Data Exhaust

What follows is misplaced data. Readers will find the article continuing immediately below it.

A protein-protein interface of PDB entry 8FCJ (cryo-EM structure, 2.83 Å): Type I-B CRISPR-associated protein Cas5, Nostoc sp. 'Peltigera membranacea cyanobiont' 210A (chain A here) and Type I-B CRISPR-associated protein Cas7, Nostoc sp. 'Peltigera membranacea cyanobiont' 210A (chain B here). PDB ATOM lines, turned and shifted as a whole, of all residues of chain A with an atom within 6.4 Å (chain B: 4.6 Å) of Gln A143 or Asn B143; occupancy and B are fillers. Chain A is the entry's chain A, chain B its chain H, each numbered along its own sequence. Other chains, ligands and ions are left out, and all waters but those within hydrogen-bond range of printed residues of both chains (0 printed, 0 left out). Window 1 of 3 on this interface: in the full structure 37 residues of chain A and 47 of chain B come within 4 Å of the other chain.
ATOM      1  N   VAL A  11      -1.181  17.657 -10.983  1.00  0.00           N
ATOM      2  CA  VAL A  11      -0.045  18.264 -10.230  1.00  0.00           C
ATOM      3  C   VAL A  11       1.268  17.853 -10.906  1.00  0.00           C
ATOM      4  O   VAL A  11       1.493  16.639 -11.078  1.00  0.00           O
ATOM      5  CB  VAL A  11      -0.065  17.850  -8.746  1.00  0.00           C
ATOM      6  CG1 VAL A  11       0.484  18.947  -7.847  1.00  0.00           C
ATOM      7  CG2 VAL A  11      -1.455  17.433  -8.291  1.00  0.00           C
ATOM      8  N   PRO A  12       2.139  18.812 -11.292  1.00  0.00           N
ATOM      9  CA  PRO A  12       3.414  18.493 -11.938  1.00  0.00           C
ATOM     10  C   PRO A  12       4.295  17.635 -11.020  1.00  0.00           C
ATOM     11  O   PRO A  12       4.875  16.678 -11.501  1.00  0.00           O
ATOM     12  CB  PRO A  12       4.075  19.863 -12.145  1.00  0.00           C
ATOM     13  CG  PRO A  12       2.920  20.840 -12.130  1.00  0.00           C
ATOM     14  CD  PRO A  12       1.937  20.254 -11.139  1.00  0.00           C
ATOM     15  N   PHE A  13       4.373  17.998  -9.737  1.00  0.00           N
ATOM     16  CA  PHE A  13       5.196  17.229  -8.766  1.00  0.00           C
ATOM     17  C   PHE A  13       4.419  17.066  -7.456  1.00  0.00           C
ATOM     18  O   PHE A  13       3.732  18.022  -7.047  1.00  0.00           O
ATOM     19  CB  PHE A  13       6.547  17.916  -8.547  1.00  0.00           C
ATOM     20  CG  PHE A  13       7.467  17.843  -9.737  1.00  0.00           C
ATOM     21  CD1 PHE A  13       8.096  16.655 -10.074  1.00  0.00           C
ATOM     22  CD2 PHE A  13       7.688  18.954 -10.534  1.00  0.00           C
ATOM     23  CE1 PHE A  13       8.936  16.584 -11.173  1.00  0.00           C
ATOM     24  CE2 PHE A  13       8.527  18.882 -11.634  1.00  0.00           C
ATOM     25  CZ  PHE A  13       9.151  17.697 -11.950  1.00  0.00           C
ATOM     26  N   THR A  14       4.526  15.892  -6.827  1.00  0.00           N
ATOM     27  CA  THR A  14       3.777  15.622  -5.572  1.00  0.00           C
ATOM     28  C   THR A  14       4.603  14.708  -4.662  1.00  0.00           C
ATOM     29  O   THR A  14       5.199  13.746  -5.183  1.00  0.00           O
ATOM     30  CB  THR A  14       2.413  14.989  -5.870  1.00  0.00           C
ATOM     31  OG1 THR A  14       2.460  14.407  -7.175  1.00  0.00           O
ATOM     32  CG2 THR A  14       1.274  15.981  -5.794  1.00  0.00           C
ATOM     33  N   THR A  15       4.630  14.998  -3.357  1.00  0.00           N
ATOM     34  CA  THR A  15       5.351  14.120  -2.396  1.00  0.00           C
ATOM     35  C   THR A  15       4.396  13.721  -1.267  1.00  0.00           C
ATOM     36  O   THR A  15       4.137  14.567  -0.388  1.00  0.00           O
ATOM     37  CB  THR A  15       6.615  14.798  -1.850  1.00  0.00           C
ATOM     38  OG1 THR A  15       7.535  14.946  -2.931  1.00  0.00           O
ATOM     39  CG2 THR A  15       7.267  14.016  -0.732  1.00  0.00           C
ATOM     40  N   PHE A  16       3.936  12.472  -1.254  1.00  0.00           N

The initial public offering of Facebook last week has prompted discussion of how the company will  justify its behemoth stock market valuation over the long term.  In a canny, but apparently unrelated move, GM announced that it no longer considered the cost of advertising on Facebook justifiable.  The piquancy of this announcement was muted somewhat when the auto manufacturer also disclosed that it would not be advertising on the 20123 Superbowl but the question nonetheless remains: why would hundreds of millions of people voluntarily surrender their right of ownership in their own data production to Mark Zuckerberg?  Daily, exabytes of so-called data exhaust stream out of the tailpipe of human interaction to be sold to advertisers in a bizarre form of metaphysical carbon capture.  Is it conceivable that individuals will some day be able to extract  a fee from Facebook for the right to monetize their emotional waste?  Or will we see the establishment of a Facebook-type utility in which users agree to mutually pool their data exhaust and sell it directly to advertisers, effectively dis-intermediating MZ?  Arguably, managing their data exhaust is something people are willing to job out to Facebook for now, but it  might take only a few highly visible data outrages for them to change their minds.  Facebook and its advertisers will need to be more vigilant than they have been so far to ensure that this data exhaust doesn’t create a smog of privacy violations that people refuse to tolerate.  Perhaps, even today, someone somewhere is writing the data equivalent of “Silent Spring.”

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